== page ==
Horrible Tale From a Minnesota Hospital

     ST. CLOUD, Minn. (CN) – A heart patient suffered “uncontrollable pain” and had to have her forearm amputated because a hospital nurse stole her morphine for himself and injected her with contaminated substances instead, the woman claims in court.
     Connie L. Tucker sued St. Cloud Hospital, a division of CentraCare Health System, in Stearns County Court.
     Tucker, then 35, says she went to the hospital on Nov. 30, 2010, with “left upper extremity pain and numbness, and she was diagnosed with an embolism in the left brachial artery. A plan was developed which included a prescription for intravenous Dilaudid, also known as hydromorphone, administered through a Patient Controlled Analgesic (‘PCA’) pump for pain management.”
     The lawsuit continues: “Although plaintiff received Dilaudid on Nov. 30, 2010, a nursing note from 5:45 a.m. on Dec. 1, 2010 states plaintiff ‘having uncontrollable pain. Dilaudid PCA increase did not even touch her pain. Currently at .4mg and .4mg. Crying out. State that she can not take it anymore.'”
     On Dec. 1, 2010, Tucker underwent a left brachial artery catheter embolectomy, and two compartment fasciotomies. After surgery, her condition deteriorated.
     “Still in severe pain in her left arm, plaintiff’s temperature had soared to 104.6 degrees, the condition of her left hand worsened as it became cool, mottled, and her fingers turned purple, prompting doctors to conclude amputation was necessary. In the morning of Dec. 3, 2010, amputation of the plaintiff’s distal left forearm (below the elbow) was performed at St. Cloud Hospital.” (Parentheses in complaint.)
     During recovery, Tucker says, she was given again Dilaudid PCA, and her fever persisted.
     “By Dec. 4, 2010, plaintiff was diagnosed with bilateral pneumonia hypoxemia secondary to pneumonia, gram negative bacteremia, and her fever persisted” according to the complaint.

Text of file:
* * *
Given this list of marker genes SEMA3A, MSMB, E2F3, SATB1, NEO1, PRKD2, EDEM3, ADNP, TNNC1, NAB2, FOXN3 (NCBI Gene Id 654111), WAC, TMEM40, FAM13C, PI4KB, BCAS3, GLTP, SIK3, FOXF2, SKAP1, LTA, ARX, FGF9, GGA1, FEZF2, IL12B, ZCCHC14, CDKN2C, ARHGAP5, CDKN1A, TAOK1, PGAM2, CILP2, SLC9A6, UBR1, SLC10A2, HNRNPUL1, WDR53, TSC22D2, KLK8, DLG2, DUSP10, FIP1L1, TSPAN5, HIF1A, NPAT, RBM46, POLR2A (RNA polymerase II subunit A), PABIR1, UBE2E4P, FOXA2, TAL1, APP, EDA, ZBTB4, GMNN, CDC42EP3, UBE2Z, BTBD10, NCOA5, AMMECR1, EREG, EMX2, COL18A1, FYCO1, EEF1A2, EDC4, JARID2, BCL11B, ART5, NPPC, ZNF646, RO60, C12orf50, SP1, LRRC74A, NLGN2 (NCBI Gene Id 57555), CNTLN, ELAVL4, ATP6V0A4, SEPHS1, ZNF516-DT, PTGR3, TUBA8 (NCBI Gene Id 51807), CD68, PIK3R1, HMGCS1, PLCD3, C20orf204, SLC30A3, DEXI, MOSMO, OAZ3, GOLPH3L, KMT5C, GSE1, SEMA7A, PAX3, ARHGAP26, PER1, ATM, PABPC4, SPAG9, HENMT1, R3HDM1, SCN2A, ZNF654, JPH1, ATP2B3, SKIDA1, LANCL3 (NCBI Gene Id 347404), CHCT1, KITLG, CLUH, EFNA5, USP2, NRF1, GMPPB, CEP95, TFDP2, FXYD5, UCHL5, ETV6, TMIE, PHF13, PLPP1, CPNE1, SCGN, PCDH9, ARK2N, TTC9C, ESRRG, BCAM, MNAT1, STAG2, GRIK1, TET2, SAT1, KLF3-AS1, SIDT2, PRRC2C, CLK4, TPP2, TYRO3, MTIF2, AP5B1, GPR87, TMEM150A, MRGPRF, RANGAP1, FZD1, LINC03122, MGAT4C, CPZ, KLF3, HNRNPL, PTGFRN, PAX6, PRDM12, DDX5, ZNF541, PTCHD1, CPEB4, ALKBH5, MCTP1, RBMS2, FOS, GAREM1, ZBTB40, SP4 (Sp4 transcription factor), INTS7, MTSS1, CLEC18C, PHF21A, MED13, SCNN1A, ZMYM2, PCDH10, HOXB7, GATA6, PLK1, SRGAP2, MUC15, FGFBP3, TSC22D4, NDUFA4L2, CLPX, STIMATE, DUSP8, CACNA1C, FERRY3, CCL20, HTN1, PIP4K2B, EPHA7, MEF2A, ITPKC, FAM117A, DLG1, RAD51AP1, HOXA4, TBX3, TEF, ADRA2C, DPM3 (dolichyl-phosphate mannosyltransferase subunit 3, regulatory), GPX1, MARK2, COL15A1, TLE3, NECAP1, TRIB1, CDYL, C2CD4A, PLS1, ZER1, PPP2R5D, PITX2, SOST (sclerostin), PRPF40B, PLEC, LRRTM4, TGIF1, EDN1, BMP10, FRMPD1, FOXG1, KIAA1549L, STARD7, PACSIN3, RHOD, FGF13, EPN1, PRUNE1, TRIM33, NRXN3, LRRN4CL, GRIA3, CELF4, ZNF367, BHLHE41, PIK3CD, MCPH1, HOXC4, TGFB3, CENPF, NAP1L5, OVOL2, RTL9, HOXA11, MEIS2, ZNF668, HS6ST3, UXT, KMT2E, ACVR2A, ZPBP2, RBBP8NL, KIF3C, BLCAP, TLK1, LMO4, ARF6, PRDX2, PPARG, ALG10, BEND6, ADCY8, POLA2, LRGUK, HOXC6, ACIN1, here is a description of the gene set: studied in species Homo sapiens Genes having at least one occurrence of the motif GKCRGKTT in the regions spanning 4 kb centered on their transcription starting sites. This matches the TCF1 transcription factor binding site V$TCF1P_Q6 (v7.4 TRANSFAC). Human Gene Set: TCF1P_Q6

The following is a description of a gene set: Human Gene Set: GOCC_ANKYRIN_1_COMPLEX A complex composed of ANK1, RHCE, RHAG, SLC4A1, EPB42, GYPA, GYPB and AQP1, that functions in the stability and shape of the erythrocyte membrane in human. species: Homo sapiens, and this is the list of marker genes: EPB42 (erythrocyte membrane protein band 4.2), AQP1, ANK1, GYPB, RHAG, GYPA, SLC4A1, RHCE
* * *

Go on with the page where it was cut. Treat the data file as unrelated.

It continues: “By early Dec. 5, 2010, with worsening respiratory distress, plaintiff was transferred to the Intensive Care Unit (‘ICU’), where she was intubated. Dilaudid PCA was changed to continuous only of .4mg/hr. On or before Dec. 5, 2010, plaintiff’s above-referenced blood cultures revealed the presence of a kelbsiella oxytoca, and the second one also revealed tatumella, bacterial blood infections. Thus, plaintiff acquired a bloodstream bacterial infection during her stay at defendant St. Cloud Hospital and suffered adverse effects from the transmission of the bacterial infection. Plaintiff was treated for the infection with antibiotics during her stay.”
     Tucker says she remained at St. Cloud Hospital until Dec. 15, 2010, during which time she continued to receive Dilaudid PCA, but it had no effect.
     According to the complaint: “Plaintiff received a letter from defendant St. Cloud Hospital, dated March 15, 2011, wherein the defendant admitted plaintiff acquired a bloodstream bacterial infection while at St. Cloud Hospital. Plaintiff was treated for a bloodstream bacterial infection during her stay at St. Cloud Hospital. Upon information and belief, the bacterial infection referred to in the March 15, 2011, is klebsiella oxytoca and tatumella as noted above and in plaintiff’s medical records.
     “Defendant St. Cloud Hospital’s investigation showed the infection occurred ‘because a nurse may have inadvertently introduced bacteria into intravenous (IV) bags of painkillers while diverting drugs for personal use.'”
     In that March 15, 2011 letter, “St. Cloud Hospital admits that as a result of this situation, plaintiff ‘may have received inadequate pain medication’ during her stay,” Tucker says.
     She claims that in 2012, St. Cloud Hospital employee Blake Zenner was convicted in Federal Court of one or more controlled-substances offenses, stemming from diverting her drugs, including Dilaudid, for his personal use.
     Tucker seeks damages for medical malpractice.
     She is represented by James Sheehy, with Meshbesher & Spence, of Minneapolis.

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